Author: Steven Solomon
Illustrator: Nick Johnson
Age: 9 and up
Grades: 4th – 8th
GLSEN’s ThinkB4YouSpeak Guide forEducators of Grades 6-12
Final activity: Assign each small group one of the quiz questions from ‘The Witness’ on pages 28-31. Ask them to work together to come up with possible actions to the scenarios they were assigned and share back with the class after 10-15 minutes. Have students brainstorm together ways to support the safety and well-being of LGBTQi students.
Steven Solomon’s book, Homophobia: Deal with it and turn prejudice into pride is illustrated in a comic book style, by illustrator Nick Johnson. Solomon has organized this book into a series of illustrated scenarios, quizzes, myth busters, faux – advice column questions and answers, and 'do’s' and 'don’ts' for tweens and teens to help them understand what homophobia is and isn’t. This book introduces true-to-life student scenarios where homophobic language, stereotypes, slurs, myths, and bullying occur, and helps students understand how to unpack these incidents, interrupt them in their community, and work as allies to LGB students.
Element 6 – Taking Social Action:
With this book, Solomon gives students specific information, practice scenarios, and actionable responses so that they can combat homophobic attitudes and incidents, and take action against homophobia in their school communities and homes. The style and language of this book are designed to feel authentic to adolescents and provide many scenarios for classroom discussion about homophobia and how to be an ally to LGB people.
Educators can use this text to increase their students’ awareness of homophobia (what it is and isn’t) and to provide scenarios that prepare students about how to take action and interrupt homophobia and be an ally to LGB people. The examples of how to interrupt homophobia provided in this book are meaningful, actionable, and accessible. This book can be used by educators to help prepare students on how to become an upstander instead of a bystander and to take social action in order to create safer communities for LGB people. After reading this book students will have the information necessary to feel more confident taking social action on an ongoing basis in their halls and homes against homophobia.
Activities: Educators who have introduced LGBTQI information in their classes previously will find this book helpful in continuing the conversation with their students. It is important that students have been introduced to positive information about LGBTQI individuals and families in order for students entering this next stage to be prepared to disrupt and combat homophobia.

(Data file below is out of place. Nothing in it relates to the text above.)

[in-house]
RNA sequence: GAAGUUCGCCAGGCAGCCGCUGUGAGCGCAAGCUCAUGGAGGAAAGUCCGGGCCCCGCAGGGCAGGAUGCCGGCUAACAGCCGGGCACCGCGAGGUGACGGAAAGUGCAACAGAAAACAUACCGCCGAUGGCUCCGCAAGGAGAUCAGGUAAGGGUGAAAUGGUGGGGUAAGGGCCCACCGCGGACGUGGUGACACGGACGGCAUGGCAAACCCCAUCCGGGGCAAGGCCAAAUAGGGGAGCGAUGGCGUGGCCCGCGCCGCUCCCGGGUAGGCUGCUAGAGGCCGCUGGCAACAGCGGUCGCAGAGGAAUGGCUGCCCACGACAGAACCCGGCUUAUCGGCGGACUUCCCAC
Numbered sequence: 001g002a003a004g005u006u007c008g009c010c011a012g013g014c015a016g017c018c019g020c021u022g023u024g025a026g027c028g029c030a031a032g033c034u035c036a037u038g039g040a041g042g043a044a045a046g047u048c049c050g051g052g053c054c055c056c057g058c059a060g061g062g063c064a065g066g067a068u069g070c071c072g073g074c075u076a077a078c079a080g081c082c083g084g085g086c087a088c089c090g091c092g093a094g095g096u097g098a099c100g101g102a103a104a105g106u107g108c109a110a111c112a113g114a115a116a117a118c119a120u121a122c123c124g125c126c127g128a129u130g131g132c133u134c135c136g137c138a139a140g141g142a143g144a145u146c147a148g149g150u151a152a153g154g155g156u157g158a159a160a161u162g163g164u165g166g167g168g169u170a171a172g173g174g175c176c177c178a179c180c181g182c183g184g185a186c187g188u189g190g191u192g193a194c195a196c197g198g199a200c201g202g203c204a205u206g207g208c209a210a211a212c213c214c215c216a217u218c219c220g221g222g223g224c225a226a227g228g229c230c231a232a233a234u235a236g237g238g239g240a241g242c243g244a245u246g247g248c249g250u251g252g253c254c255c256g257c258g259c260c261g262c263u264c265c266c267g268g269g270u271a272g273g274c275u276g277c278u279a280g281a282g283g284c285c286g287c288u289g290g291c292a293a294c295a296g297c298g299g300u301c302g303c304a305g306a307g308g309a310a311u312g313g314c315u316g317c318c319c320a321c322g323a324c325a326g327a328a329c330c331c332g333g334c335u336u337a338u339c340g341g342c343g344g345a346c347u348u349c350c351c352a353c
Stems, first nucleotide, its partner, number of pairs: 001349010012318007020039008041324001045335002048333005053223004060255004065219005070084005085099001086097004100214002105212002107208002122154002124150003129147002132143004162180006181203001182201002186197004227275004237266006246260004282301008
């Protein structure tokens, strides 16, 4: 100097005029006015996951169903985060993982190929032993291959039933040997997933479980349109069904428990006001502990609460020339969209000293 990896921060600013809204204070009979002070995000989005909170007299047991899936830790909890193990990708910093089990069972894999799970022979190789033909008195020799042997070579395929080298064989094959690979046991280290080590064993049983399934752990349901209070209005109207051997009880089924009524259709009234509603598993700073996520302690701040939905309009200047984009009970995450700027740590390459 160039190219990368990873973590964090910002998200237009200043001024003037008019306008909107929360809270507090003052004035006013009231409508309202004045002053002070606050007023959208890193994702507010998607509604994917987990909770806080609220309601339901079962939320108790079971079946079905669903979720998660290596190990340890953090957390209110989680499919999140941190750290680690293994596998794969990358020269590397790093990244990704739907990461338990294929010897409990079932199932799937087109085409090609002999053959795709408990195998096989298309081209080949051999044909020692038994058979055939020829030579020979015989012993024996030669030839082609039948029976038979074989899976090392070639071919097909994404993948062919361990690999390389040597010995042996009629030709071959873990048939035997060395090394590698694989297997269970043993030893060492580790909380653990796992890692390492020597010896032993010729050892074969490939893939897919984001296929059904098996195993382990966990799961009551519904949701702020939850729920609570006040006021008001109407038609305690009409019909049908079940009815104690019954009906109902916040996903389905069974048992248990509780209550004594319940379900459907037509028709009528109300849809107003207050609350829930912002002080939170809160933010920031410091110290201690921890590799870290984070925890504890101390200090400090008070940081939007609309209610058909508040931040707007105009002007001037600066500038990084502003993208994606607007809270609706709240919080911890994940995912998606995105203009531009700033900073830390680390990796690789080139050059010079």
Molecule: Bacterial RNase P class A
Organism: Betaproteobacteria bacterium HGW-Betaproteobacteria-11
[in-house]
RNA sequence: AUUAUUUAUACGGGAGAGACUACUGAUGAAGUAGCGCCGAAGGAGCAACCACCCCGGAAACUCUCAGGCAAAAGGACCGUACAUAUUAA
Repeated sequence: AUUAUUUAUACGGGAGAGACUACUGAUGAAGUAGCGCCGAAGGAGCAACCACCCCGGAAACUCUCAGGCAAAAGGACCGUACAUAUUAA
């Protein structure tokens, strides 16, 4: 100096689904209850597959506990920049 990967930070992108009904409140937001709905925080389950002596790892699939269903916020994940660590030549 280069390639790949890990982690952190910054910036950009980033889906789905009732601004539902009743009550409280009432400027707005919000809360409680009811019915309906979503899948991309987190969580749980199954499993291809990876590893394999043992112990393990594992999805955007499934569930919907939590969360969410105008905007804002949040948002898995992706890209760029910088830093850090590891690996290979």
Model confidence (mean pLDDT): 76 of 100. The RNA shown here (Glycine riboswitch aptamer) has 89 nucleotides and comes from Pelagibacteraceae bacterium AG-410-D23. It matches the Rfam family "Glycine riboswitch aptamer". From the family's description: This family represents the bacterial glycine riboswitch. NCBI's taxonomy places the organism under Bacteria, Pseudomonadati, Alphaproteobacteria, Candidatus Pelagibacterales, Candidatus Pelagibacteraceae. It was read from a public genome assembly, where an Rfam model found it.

These activities are designed to be used consecutively in order to build on students' evolving understanding of these issues. They can be used together in a single day or over many.
Before the lesson type up the ‘Homophobia 101’ examples on pages 4 and 5 of the book. Cut out each example and place each of them folded up in a bowl.
Introducing homophobia and heterosexism: Ask students to take a minute and reflect and write down what they think homophobia and heterosexism are and ask them to write down any examples they can think of. After five minutes ask the students to stop.
Pass the bowl of ‘Homophobia 101’ examples around and ask students (to without looking at them) to take one. Have students read each example, one at a time, aloud to the class. Ask the class if they think what was read was or wasn’t homophobia and why. Talk about what makes each one homophobic or not.
On the overhead projector show the stereotype questions on page 6 and 7. Do a class read-aloud and discuss what makes each of these stereotypes.
Next break into small groups of 2-4 and give each student one of the questions (not the answers) posed to ‘Dear Conflict Counselor’ on pages 10 and 11. Students should turn and talk about how to respond to the writer’s question. After 10 minutes bring the groups together and have them present both the question they considered and their group’s response. Share the responses provided in the book and talk about how they compare to the ones students came up with.
Ask students to think about any myths that they can think of about their own culture. Ask students to think about how those myths make them feel. Next using the overhead projector share the ‘Homophobia 101 – Myths’ about gay and lesbian people presented on page12 and 13.
Ask students if they can think of any other characteristics of gay and lesbian people that they’ve heard about besides the ones shown. Open it up to the class to discuss if these things they’ve heard are myths or not.
Introduce ‘The Homophobe’ and ‘The Witness’ on pages 24-27. Discuss how to be an upstander in relation to ‘The Witness’.
Following this discussion have students do the following Barnyard activity from Kaleidoscope Youth Center: http://www.kycohio.org/uploads/1/3/3/7/13374330/barnyard.pdf
Add a twist: When you go around assigning animals quietly ask one student to step out of the circle and don’t assign them an animal, they should remain outside the circle but with their eyes closed. Once most people have found their other barnyard animal groups, quietly ask the student to return to the circle and then assign them a bird sound. Now the other bird will have a partner.
Use the discussion questions included with the activity (see the above link).
Incorporating the twist: Ask the first bird, “When you realized you were the only bird, how did it make you feel”? Follow up with, “How did you feel when you finally heard another bird”? Ask the student that wasn’t assigned an animal sound until mid-activity, “How did it feel to not be included in the activity”?
As part of the discussion surrounding this activity talk with students about the importance of marginalized students feeling included and having allies. Focus on the information provided from pages 24-27 as it relates to students’ responses to the activity.